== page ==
We need to hear this word from Jesus whenever we find ourselves getting a bit too big for our britches, when we start bickering about who’s in charge or who’s the boss or who’s answerable to whom. Whenever we start to think in terms of personal power and control, honor and glory, our Lord’s leveling No needs to ring in our ears, “It must no be so among you.”
Greatness and glory in the kingdom of God is the greatness and glory of the wood and nail, the body and the blood. It is the greatness of servanthood and self-sacrifice. Do you want to know what greatness looks like? Do you want to gaze into the face of glory? Then look at the cross. There is true greatness; there is true glory. Greatness is the Son of God divesting Himself of His divine honor and glory and putting on the robes of a servant, bending down to wash the feet of His disciples, extending his arms to die on a cross, giving his life as a ransom for the life of the world. Greatness is the Lord and God of the universe means becoming obedient to death under the His own Law. Glory in kingdom of God terms is to hang naked and bleeding on a cross. No wonder Jesus said to James and John, “You don’t know what you are asking.”
Jesus had a cup to drink – the cup of God’s wrath poured out against our sin. And he drank it to the dregs on our behalf. Jesus had a baptism to fulfill. In the Jordan river Jesus was baptized as a sinner. His baptism put him on the road to Jerusalem and the cross where He died as a sinner among sinners, “where he poured out his life unto death and was numbered with the transgressors.” This is the greatness of God and His glory. Greatness means suffering servanthood; glory means a cross.
Greatness means not to be lord and master, but servant and slave of all. “Whoever wants to become great among you must be your servant, and whoever wants to be first must be slave of all.” To be great is to give your life in service of others. To be first in line is to take your place with the slaves in the back of the line. Luther said that the Christian is at one and the same time completely free and completely bound. He is completely free, the slave of nothing. And yet he is completely bound, the servant of all. Christ has freed us to serve as we have been served.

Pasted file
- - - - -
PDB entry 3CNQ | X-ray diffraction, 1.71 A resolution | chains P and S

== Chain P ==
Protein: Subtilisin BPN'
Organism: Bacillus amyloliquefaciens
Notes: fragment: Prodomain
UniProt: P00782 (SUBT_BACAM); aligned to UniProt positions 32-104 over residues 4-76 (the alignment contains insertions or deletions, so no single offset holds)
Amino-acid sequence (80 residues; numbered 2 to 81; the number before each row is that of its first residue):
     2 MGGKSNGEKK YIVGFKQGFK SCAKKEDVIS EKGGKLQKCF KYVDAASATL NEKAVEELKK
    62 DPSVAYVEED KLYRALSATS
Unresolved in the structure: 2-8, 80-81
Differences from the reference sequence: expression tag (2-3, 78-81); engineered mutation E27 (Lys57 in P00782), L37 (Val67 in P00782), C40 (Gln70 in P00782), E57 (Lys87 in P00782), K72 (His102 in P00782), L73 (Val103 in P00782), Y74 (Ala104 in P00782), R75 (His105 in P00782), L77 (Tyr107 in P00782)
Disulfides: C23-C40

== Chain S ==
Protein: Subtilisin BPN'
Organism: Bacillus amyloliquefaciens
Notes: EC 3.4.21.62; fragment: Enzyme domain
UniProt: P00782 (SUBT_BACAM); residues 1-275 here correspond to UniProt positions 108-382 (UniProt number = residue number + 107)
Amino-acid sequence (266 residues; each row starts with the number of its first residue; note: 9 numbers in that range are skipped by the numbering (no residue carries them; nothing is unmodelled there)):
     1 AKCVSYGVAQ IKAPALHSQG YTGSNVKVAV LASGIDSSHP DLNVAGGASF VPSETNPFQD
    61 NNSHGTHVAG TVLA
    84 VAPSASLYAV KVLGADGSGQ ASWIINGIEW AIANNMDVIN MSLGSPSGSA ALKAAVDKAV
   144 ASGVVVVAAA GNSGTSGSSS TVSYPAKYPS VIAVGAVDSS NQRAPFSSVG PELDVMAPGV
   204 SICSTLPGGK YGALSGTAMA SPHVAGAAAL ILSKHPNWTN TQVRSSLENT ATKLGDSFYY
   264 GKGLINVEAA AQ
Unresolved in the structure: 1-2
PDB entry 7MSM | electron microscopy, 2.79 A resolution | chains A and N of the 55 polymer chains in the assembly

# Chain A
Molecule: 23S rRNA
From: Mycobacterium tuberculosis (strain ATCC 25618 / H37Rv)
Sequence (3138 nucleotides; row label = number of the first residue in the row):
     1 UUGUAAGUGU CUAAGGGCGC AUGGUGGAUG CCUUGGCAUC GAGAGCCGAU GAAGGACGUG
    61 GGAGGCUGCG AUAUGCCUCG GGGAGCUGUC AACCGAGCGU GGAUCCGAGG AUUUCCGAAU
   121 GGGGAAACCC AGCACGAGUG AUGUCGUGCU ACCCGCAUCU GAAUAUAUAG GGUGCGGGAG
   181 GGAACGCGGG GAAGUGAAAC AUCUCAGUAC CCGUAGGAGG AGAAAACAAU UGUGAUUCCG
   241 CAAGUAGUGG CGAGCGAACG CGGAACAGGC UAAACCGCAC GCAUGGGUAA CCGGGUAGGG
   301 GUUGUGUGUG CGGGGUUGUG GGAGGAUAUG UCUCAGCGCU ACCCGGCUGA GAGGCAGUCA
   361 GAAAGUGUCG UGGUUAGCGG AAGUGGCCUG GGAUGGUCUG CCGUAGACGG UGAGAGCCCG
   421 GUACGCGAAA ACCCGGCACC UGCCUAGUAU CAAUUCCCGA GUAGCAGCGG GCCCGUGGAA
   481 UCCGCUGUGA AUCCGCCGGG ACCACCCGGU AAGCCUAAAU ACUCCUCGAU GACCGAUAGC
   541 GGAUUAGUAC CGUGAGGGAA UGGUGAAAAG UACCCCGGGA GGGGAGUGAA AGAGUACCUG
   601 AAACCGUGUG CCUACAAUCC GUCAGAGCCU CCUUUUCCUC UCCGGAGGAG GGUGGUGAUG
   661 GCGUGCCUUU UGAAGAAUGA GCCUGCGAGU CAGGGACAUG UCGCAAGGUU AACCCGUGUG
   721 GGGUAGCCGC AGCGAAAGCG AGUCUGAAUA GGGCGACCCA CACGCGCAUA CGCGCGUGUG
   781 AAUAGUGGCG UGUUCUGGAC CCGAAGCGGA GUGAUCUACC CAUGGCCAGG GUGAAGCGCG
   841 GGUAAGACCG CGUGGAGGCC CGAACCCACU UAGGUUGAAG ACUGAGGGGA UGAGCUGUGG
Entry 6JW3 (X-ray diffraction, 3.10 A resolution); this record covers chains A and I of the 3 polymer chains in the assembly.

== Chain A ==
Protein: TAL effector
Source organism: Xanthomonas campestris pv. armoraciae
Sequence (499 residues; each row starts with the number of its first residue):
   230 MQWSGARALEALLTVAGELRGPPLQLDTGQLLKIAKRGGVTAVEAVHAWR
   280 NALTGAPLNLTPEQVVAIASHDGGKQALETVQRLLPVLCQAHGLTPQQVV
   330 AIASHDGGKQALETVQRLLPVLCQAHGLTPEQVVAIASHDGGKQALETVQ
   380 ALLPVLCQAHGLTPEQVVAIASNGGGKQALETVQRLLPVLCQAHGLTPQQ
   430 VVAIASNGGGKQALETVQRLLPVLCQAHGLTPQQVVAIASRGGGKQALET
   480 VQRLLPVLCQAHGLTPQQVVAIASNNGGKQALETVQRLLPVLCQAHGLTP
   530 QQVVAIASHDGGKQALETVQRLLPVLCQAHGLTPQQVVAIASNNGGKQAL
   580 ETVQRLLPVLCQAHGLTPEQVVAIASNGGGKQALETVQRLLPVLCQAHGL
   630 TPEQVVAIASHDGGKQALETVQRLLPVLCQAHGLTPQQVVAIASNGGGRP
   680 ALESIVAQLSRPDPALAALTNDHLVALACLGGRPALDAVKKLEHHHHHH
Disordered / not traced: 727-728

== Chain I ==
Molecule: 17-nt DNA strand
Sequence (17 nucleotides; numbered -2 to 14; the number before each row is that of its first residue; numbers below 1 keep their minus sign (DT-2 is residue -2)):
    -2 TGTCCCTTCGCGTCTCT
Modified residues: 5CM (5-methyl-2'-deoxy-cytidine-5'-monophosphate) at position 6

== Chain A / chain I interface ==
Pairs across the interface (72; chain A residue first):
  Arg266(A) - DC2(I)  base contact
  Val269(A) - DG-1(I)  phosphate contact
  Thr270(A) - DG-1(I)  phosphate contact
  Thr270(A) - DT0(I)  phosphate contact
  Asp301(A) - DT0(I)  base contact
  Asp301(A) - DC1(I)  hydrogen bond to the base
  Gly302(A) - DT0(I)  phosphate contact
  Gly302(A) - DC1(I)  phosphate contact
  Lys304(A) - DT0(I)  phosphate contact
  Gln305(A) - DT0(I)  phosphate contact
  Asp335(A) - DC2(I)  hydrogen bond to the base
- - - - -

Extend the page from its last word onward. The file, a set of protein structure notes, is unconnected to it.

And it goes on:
Greatness in the kingdom of God is the greatness of servanthood. God came down to us; He reached all the way down to us. That means if we want to serve God, we don’t reach up, we must reach down, bend down, lower ourselves. The place of honor not above but below. The place of glory is not in self-service, but in self-sacrifice, in giving yourself away to others in the name of Christ.
One of Pres. John Kennedy’s most frequently quoted phrases is: “Ask not what your country can do for you, ask what you can do for your country.” The small catechism would expand this to the other spheres of life as well. Ask not what your church can do for you, ask what you can do for your church. Ask not what your family can do for you, ask what you can do for your family. Don’t ask, “What will I get out of it? What reward is there in it for me? What bang will I be getting for my buck? How will this improve my position?” But instead ask, “What can I give? What do you need? How can I help? How can I give myself away?”
No work is beneath the dignity of a disciple of the God who works from below, the God who reached down, the God of the manger and the cross. Do you want to experience the greatness and glory of the kingdom of God? Visit the sick, comfort the dying, give food to the hungry, drink to the thirsty, clothing to the naked, care for the orphaned, the widowed, the poor. Visit the imprisoned. Love your enemies. Do good to those who hate you.
There was a great scene on the TV show ER a couple of weeks ago. It was the show that was broadcast live. Someone had gotten sick in the emergency room and they were interviewing the guy from what the hospital calls “environmental services.” That’s the guy who comes to clean up after someone gets sick. As he’s mopping the floor, the man talks to the cameraman. “Are you are Christian,” he asks, not waiting for the answer. “I believe that God made man in his image. But the darndest things come out of people. The way I see it, when I mop up the mess, I’m doing God’s work. You’ve got to be a believer to do this job.”